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Fresa-Dillon, Kerin

Kerin Fresa-Dillon, PhD

Kerin L. Fresa-Dillon, PhD

Professor of Pathology, Microbiology, Immunology & Forensic Medicine
Department of Bio-Medical Sciences

Dr. Kerin Fresa-Dillon is a professor in the Department of Pathology, Microbiology, Immunology and Forensic Medicine at PCOM. She earned a PhD in Microbiology and Immunology from the Medical College of Pennsylvania. She served as a postdoctoral fellow at the Pennsylvania State University College of Medicine. She joined the College faculty as an Associate Professor in 1994 and was promoted to Professor in 1999.

Dr. Fresa-Dillon is the Co-Director of the Cellular Molecular Basis of Medicine course, a multidisciplinary biomedical sciences course taught in the first year of the DO program. She has also served as PCOM's representative to the Association of American Medical Colleges Medical School Objectives Program. Dr. Fresa-Dillon is a member of the American Association of Immunologists, Sigma Xi and the American Association for the Advancement of Science.

"As we age, we become more susceptible to severe illness and death caused by infectious diseases such as pneumonia, meningitis and blood infections. We are studying a particular intracellular bacterium called Chlamydophila (Chlamydia) pneumoniae, which is an important cause of infections of the respiratory system. C. pneumoniae may also be a cause or aggravating factor for atherosclerosis and Alzheimer's disease, which mostly affect older people. We have been studying how age affects the severity and extent of disease caused by C. pneumoniae in a mouse model. These studies are designed to compare clearance of C. pneumoniae and the development of disease in young and old mice of two different genetic make-ups. We will determine if age-related changes in disease caused by C. pneumoniae are associated with changes in the levels of important molecules, called cytokines, which are produced by the immune system."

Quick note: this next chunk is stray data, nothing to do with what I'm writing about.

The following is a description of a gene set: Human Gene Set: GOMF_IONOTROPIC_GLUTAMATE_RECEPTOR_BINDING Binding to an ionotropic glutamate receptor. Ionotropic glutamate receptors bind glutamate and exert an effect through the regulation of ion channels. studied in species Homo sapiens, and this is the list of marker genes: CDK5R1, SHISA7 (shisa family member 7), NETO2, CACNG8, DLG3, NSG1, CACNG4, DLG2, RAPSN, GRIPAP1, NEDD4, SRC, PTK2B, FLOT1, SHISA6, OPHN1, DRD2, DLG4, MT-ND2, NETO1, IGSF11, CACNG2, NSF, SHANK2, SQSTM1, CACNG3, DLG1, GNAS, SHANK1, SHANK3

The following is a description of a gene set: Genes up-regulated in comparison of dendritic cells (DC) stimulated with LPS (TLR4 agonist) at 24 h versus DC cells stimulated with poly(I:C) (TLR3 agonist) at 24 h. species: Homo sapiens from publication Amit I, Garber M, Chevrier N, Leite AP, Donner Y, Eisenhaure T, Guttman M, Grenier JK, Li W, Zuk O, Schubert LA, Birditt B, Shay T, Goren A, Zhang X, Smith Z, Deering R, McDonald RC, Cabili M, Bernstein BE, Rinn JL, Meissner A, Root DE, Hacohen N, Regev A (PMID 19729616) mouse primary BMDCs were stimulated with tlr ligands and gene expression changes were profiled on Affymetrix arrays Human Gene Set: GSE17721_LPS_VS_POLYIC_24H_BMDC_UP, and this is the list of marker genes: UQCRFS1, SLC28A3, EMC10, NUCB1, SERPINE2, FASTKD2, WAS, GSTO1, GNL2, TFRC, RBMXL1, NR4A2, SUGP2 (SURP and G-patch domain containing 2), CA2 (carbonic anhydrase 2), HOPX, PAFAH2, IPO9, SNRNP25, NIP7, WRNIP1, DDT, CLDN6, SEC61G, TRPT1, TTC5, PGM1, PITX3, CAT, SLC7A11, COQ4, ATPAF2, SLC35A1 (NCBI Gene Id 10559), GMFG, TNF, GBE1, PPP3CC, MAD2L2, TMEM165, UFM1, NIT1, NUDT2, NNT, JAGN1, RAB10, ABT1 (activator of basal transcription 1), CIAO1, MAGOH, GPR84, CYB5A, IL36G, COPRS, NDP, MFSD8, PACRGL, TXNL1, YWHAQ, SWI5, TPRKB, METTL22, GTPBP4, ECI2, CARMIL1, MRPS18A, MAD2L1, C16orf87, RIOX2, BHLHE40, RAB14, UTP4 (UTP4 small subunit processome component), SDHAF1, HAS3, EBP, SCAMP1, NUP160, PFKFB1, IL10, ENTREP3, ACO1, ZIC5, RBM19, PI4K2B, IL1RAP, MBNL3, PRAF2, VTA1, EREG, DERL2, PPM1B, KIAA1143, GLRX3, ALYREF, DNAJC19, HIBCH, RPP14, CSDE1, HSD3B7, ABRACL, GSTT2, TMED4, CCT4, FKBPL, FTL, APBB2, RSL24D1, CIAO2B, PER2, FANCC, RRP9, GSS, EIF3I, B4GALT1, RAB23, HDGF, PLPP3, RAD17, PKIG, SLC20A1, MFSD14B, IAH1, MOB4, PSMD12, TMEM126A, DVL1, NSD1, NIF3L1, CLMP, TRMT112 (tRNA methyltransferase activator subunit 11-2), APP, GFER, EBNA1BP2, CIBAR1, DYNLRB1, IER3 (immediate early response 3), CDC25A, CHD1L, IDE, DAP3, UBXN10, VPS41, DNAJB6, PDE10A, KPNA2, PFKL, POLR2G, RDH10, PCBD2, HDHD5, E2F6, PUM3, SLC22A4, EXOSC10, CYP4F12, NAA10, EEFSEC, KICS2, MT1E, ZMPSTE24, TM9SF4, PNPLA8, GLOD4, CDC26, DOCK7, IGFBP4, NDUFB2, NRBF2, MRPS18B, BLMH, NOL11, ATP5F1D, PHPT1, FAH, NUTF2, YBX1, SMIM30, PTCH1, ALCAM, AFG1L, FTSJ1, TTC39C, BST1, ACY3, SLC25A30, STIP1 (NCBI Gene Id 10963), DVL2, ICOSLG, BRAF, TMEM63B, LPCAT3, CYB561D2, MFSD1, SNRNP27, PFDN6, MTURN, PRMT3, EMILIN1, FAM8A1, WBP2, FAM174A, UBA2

Christian R. and Mary Lindback Award for Distinguished Teaching, PCOM, 2007

Recent publications:

Little, C.S., Bowe, A., Lin, R., Litsky, J., Fogel, R.M., Balin, B.J. and Fresa-Dillon, K.L. Age-
related changes in the extent and severity of C. pneumoniae infection in Balb/c mice.
Infection and Immunity 73: 1723-1734, 2005.

Fresa-Dillon, K.L., Cuzzolino, R., and Veit, K.J. Development of a class mission statement as
part of orientation exercises for incoming medical students. JAOA 104: 251-259, 2004.

Ye, X., Mody, N.S., Hingley, S.T., Coffman, F.D., Cohen, S., and Fresa, K.L. Protein
phosphorylation associated with epipodophyllotoxin-induced apoptosis of lymphoid cells:
Role of a serine/threonine protein kinase. Clin. Immunol. Immunopathol. 89: 117-125,

Sakabe, K., Okuma, M., Kazuno, M., Yamaguchi, T., Yoshida, T., Furuya, H., Kayama, F.,
Suwa, Y., Fujii, W., and Fresa, K.L. Estrogenic xenobiotics affect the intracellular activation
signal in mitogen-induced human peripheral blood lymphocytes: immunotoxicologic
impact. Int. J. Immunopharm 20: 205-212, 1998.

Sakabe, K., Okuma, M., Kawashima, I., Kazuno, M., and Fresa, K.L. Sex hormones affect the
intracellular activation signal in mitogen-stimulated human blood lymphocytes.
Pathophysiology 5: 73-77, 1998.
Last Updated: 3/16/15